June 30, 1917: "District Forester George H. Cecil, of Portland, has just placed an order with the Mill-Maid Construction Company, of Portland, for ready-cut material for three standard lookout houses. One of which will be erected on the summit of Rustler Peak, on the Crater National Forest, in July. This house is twelve feet square, with a cupola six feet square. Both the cupola and the main part of the building have windows running all the way around. The lower part of the house is the lookout man's living quarters, while the cupola contains the Osborne fire finder, maps and other equipment." (Medford Sun)
July 13, 1917: "The Forest Service is rushing the three fire-lookouts on Windy Peak, Mt. McLaughlin and Rustler Butte, so that there will be no delay in preparation for fire fighting. The fire-lookout houses, knocked down, have been shipped from Portland. Ten Government mules will be needed to transport the houses to the peaks." (Medford Sun)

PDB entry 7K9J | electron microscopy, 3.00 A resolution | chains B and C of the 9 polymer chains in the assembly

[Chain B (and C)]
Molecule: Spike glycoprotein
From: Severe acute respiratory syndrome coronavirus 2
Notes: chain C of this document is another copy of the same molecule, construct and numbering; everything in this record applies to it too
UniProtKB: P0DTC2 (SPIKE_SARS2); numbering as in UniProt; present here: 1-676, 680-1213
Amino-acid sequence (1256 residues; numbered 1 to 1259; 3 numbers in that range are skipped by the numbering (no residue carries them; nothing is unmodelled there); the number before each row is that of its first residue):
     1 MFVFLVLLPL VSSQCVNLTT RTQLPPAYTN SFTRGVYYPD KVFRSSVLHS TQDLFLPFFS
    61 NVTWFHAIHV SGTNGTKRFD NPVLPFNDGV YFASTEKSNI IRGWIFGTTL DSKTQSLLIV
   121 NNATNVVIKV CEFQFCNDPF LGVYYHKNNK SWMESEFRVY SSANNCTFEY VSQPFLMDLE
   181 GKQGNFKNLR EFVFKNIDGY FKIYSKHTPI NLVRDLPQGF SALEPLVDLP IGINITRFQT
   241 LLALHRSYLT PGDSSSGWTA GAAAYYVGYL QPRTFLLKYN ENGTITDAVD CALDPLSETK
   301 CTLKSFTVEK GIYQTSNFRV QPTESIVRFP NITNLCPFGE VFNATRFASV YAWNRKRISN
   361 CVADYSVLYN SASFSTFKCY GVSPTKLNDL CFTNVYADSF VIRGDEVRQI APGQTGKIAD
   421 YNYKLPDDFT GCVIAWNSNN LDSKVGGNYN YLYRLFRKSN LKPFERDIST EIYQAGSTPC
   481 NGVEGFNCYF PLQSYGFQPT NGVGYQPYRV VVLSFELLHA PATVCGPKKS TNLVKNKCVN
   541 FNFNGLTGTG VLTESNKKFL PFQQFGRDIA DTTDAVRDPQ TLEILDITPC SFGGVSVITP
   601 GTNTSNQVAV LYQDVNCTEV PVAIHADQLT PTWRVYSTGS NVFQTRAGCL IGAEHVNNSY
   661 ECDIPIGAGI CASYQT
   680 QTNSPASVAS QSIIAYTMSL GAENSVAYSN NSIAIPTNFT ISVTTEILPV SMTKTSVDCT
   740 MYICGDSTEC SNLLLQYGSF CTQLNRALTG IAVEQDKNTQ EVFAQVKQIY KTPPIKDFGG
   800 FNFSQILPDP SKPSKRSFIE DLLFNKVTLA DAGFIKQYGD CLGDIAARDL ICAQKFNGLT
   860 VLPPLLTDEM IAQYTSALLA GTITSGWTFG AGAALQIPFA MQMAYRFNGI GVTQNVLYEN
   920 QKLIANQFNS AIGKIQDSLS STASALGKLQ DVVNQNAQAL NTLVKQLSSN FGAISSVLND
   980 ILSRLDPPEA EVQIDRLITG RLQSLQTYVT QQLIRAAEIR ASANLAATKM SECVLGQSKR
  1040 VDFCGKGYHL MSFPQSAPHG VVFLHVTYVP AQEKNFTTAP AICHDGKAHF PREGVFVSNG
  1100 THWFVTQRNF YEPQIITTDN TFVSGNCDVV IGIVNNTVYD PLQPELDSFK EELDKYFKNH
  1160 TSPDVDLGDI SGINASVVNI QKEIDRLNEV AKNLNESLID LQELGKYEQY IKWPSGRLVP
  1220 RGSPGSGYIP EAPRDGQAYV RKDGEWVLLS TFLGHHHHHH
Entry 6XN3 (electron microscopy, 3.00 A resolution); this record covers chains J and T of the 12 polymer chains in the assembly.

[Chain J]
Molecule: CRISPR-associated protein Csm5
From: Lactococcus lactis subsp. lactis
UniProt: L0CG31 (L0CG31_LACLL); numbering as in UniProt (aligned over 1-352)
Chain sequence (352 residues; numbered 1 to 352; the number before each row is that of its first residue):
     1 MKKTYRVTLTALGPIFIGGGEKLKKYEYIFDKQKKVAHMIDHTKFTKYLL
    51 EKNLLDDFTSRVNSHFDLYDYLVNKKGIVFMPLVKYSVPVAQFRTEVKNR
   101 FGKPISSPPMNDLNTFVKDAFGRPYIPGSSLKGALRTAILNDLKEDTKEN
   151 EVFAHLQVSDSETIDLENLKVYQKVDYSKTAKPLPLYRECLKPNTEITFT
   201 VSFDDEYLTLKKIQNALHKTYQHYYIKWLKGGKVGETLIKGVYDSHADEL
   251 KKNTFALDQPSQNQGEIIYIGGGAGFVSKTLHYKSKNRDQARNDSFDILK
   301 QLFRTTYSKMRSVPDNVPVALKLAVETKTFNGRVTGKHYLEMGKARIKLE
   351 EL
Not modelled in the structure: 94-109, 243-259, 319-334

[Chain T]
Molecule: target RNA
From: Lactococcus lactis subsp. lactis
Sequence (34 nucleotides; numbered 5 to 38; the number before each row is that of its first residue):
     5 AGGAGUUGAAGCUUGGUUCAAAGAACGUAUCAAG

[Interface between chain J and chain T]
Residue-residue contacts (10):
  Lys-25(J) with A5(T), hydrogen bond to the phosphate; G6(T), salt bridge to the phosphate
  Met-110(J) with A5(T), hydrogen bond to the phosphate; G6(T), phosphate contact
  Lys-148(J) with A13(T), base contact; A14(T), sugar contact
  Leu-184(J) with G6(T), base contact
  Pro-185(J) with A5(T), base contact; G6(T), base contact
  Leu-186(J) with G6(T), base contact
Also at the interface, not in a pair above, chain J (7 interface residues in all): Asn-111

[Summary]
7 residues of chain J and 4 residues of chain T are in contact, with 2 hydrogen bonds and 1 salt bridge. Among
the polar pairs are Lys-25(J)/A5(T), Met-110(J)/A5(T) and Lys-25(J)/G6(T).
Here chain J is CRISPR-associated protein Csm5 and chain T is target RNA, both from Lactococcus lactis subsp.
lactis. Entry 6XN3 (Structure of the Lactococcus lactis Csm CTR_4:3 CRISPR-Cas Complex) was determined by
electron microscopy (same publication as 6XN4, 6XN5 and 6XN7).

July 15, 1917: "Lee Wright and wife left Monday for Rustlers Peak, where Mr. Wright is stationed by the Forest Service for the season." (Medford Sun)
October 2, 1917: "The federal forest service completed Windy Peak lookout station yesterday, the Mt. Pitt station will be completed today and Rustler Peak station will be completed Thursday. This work will increase the already high efficiency of the federal fire fighting service in southern Oregon. All the lumber for the lookout stations was shipped in ready to be put in place and to get to the tops of the lookout stations special trails had to be built and the lumber taken up by pack train." (Medford Mail Tribune)